Photo: This season look for the Duck defense to swarm like zombies in a science fiction movie, only lots, lots faster (dailybruin.com photo).
It goes like that a lot for the Ducks, dominance when the game is close, giving ground when the only danger is a series of quick scores. At the same time Aliotti’s unit is fiercest late in the game against tough opponents. The Rose Bowl was an offensive slugfest, but Wisconsin’s last four possessions ended interception, punt, fumble, and the final gun, the Ducks scoring twice to win 45-38. The sensational touchdowns dominate the highlights, but it was gutty, clutch defensive plays that won the game. Oregon had a bitter loss to USC last November, with John Neal’s young cornerbacks having a difficult time containing the Trojans fabulous outside receiver duo of Woods and Lee. SC built up a 38-14 lead with just 3:13 to go in the third quarter. No one quit on the Oregon sideline, however. Matt Barkley’s last three possessions were punt, interception, and fumble, and the game came down to a missed field goal. The Ducks lost 38-35 in a courageous team effort, another game where stats didn’t tell the whole story.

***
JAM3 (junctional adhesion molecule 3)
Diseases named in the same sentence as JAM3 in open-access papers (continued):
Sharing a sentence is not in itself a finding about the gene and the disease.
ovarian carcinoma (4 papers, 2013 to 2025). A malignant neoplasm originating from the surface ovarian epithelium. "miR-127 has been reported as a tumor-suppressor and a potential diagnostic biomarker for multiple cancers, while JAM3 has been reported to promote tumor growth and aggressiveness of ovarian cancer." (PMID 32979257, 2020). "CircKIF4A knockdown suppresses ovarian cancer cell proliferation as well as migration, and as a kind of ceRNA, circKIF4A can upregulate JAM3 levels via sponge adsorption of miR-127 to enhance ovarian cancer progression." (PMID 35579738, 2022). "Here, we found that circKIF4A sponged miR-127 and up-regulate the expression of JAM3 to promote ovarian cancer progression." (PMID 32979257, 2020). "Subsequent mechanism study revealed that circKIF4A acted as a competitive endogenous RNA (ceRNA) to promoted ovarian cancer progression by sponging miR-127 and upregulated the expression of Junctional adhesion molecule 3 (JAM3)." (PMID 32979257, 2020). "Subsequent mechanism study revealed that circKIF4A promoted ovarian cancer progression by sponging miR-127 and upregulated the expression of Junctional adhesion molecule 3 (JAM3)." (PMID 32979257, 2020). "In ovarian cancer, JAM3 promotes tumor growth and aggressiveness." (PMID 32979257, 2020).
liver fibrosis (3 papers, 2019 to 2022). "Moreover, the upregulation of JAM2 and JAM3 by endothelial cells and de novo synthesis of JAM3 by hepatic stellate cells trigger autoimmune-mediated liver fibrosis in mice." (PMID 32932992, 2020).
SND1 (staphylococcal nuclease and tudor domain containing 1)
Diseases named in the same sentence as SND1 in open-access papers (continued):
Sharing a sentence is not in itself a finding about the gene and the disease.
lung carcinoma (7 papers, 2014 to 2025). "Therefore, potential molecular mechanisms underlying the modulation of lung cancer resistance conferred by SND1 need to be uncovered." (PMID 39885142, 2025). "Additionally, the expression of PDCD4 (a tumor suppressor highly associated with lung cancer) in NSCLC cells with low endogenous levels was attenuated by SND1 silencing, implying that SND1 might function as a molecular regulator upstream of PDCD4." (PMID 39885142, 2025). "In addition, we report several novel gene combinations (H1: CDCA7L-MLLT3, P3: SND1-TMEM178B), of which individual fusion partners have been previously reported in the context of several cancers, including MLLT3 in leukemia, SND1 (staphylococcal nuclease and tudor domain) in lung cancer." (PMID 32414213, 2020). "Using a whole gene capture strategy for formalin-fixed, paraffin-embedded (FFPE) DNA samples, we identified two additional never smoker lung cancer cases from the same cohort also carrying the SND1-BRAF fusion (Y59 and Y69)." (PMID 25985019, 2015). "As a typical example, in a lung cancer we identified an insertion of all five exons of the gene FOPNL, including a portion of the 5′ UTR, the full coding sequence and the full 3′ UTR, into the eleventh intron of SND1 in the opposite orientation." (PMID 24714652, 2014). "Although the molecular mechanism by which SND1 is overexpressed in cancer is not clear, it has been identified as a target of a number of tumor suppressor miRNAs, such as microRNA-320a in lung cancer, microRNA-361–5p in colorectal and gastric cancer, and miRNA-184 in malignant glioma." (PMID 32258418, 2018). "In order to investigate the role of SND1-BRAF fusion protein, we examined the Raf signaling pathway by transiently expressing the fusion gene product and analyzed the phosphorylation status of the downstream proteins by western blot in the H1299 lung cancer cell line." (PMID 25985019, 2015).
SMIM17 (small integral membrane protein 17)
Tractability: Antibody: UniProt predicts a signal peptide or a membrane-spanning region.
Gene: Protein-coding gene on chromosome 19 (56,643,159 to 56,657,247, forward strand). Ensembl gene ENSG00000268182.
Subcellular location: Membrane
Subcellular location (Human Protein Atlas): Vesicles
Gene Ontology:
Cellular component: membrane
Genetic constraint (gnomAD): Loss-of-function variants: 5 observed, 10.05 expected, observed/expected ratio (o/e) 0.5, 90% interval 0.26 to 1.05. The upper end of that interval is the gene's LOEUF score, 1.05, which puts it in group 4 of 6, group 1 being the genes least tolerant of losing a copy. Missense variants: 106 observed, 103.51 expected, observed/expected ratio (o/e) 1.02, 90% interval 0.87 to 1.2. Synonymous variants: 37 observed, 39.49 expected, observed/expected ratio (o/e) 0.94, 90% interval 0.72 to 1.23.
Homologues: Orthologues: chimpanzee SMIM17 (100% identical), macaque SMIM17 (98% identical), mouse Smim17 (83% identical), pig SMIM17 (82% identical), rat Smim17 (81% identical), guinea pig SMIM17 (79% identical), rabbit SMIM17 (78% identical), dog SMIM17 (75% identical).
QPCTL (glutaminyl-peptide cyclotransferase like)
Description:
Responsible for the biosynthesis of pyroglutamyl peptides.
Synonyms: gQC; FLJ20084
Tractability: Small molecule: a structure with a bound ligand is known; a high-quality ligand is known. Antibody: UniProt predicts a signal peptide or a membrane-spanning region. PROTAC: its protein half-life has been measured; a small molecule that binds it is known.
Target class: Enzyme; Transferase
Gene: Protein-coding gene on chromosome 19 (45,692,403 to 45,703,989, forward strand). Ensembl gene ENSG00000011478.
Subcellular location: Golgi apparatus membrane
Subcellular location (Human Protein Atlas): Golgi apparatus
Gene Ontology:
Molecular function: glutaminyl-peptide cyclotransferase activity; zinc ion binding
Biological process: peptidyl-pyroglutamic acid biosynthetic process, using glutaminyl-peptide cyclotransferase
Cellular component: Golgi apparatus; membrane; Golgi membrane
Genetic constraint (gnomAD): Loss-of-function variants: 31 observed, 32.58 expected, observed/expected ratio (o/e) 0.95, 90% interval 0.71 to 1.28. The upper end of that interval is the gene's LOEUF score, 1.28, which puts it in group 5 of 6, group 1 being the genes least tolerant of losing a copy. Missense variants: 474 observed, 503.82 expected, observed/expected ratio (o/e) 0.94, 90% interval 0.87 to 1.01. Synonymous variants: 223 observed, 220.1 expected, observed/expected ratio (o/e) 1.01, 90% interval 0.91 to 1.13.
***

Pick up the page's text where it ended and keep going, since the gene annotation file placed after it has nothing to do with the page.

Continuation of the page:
This season even the stats are likely to tell a different story. Led by an impressive cast of senior leaders like John Boyett, Michael Clay and Dion Jordan, along with a deep rotation developed through the last few years of patiently rotating and grooming players, Oregon has the nucleus of a defense that is scary good. Former Duck quarterback Nate Costa, now a counterman for Comcast Sports, accepted an invitation to practice this week and said this Duck team has far more talent than any squad he was a part of, and Costa was the sure-handed holder on two teams that went to BCS bowls. The talent shines brightly on defense, where the Ducks are fast, strong and athletic from sideline-to-sideline. Those young cornerbacks, victimized by premier receivers last season, have grown up. All year long they showed steady improvement, and now they’re ready to clamp down, aided by the veteran Boyett directing traffic, and a nasty front seven that will put increased pressure on the quarterback. Up front, Dion Jordan, Ike Remington, Taylor Hart and crew go eight and nine deep, athletic and tenacious. Look for newcomers like Jared Ebert, DeForest Buckner and Arik Armstead to make an impact, and we do mean impact, on a unit that has ramped up its competitiveness and is ready to impose its will on opposing offenses. Ricky Heimuli and Wade Keliipiki anchor the middle, each topping 300 pounds and fiercely strong.